Lion of the Blogosphere

Archive for the ‘Technology’ Category

Free speech censoring

with 17 comments

This is an interesting foreshadowing of the coming suppression of rightwing speech from the internet.

While I don’t agree with the site that was banned, there’s obviously a slippery slope that could lead to the banning of the entire anti-establishment right. This website is just going to disappear (unless you know its IP address) unless they can find another DNS host, which is unlikely because neo-Nazis are now public enemy #1.

Internet companies, technically not government, but all aligned with the same globalist-SJW ideology, can just remove sites they don’t like, and technically it doesn’t violate the Constitution because they aren’t government, just private monopolies.


The Daily Stormer re-registered with Google, and then Google canceled the registration. Where will they go next? Is there any domain registrar that will take them? If another domain registrar does take them, will other internet backbone companies intercede and erase the the site from DNS servers?

Written by Lion of the Blogosphere

August 14, 2017 at 12:27 pm

Posted in Technology

Smartphones are ruining Generation Z?

with 43 comments

That Atlantic has some pretty good articles when they aren’t writing about how much they think that Donald Trump sucks (which unfortunately has become the majority of articles at every mainstream publication).

Back to smartphones: No one knows how this will end. But perhaps, what my generation (X) considered a normal childhood was not normal by the standards of all human history. Throughout most of human history, kids were put to work as soon as they were old enough. So they didn’t have that much social interaction with other children their age, they were busy working at the direction of their parents and extended family.

Written by Lion of the Blogosphere

August 7, 2017 at 3:04 pm

Posted in Technology

Proof that DNC emails were an inside job, not a remote hack!

Do I understand the proof? Maybe not, but it’s ten times more detailed and therefore more believable than anything that the FBI or any other government agency has presented to back up their opinion that the emails were hacked by Russian government agents.

Written by Lion of the Blogosphere

July 10, 2017 at 9:06 pm

Posted in Technology

I broke down and paid for the NY Times

So I could read the liberal rag more easily on my iPhone and iPad using their app. Even though you can read it for free by using a private/incognito window in a web browser.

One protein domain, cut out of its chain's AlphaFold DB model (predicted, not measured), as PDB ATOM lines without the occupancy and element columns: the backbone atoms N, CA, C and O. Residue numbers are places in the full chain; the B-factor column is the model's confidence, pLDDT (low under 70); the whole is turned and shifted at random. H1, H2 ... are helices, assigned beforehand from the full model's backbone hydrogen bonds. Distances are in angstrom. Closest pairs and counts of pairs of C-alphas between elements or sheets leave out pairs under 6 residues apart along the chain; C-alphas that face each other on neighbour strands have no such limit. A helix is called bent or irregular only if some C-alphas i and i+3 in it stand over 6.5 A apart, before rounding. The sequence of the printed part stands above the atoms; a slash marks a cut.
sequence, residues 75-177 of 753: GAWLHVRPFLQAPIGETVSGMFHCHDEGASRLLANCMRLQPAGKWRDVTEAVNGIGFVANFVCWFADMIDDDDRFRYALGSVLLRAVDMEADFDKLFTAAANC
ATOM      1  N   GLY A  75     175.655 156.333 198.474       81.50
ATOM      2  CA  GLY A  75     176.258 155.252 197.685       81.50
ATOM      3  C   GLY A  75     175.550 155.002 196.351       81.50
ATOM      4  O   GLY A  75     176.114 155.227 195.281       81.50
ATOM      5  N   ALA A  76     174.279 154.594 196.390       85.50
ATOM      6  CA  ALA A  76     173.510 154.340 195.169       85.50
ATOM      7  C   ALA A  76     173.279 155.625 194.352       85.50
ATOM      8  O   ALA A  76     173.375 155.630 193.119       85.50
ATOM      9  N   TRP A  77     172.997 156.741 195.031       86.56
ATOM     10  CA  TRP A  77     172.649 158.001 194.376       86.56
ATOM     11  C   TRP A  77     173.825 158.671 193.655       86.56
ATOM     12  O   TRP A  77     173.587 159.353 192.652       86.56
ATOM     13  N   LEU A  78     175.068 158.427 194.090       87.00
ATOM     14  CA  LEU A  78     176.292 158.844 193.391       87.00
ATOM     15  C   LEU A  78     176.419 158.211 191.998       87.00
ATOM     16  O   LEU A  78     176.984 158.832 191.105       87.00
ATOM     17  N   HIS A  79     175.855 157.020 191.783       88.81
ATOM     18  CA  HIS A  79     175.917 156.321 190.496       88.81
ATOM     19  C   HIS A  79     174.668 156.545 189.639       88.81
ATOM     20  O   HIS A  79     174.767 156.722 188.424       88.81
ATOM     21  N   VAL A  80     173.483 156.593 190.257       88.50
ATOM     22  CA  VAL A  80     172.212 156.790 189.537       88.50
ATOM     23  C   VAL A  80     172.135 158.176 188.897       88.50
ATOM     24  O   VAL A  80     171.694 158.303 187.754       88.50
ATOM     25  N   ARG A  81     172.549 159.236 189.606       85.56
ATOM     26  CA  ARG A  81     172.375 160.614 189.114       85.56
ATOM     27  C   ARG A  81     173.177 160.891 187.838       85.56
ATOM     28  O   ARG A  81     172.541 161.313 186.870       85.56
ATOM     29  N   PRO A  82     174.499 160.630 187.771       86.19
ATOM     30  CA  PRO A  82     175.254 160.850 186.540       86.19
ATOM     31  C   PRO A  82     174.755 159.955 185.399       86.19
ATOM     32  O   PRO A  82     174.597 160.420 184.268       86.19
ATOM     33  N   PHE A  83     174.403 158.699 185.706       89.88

But… I took advantage of this special student offer.

Not a student you say? Well, their web page didn’t care, as long as I had a .edu email address, which I do, and I suspect most alumni also have one.

Also, it’s free for four weeks, so if I decide it’s not worth a dollar a week, I can always cancel before the billing starts.

Written by Lion of the Blogosphere

April 16, 2017 at 6:50 pm

Posted in News, Technology

Mobile phones and class

You have to be pretty stupid to think that they aren’t important class markers. And they are also very important status symbols for the bottom half of the population. That you can afford a $700 iPhone very clearly shows that you aren’t among the poorest of the poor. As you get wealthier, they say less. Obviously, if you are in the class where you are judging people by the cost of their summer homes in the Hamptons, then someone’s choice of a less expensive phone won’t be interpreted as an inability to afford a better one. But the choice of phone still does say something.

It’s pretty obvious that iPhones have more status than Android phones, and that “feature phones” (the euphemism for the dumb phones of the past) have the lowest status. There are lots of statistics out there which show that people who use iPhones are more likely to be college educated and have higher income. When I think of someone with higher income and a college education but who nevertheless uses an Android, I think of an Indian person working in the IT department. Most Indians are way too cheap to buy an iPhone when they can buy an Android with equivalent technical specs for so much less money.

I think that no matter what your social class, clinging to a feature phone gives off the vibe that you’re too stupid to figure out how to use a smartphone. Or if your income is in doubt, that you’re too poor or too cheap to get a better phone. My prole parents from Staten Island use feature phones. But I know wealthier people in the same age bracket as my parents who live in more affluent neighborhoods and use iPhones.

I’m not saying that any of this is how the world should be, I’m merely observing how it is.

If you think it doesn’t matter and that no one notices what kind of phone you are using, I would say that you are wrong. People notice your phone a lot, and they make judgments about you based on your phone. I even remember my former (female) boss mocking an employee (behind her back, of course) because she didn’t use smartphone.

In comments, some have put forth the theory that among the very highest class, things could be different. For example, it’s believed that among the highest class of people, it’s considered gauche to drive too expensive or too showy of a car. Commenters pushing this line of thinking have also proposed that having a smartphone means that you’re a corporate wage slave who’s required to always be checking his email and thus not your own man. (Although, remember, that among the bottom 98% of the population, having a job that’s important enough that you always have to check your email is considered a marker of high status and not of low status.)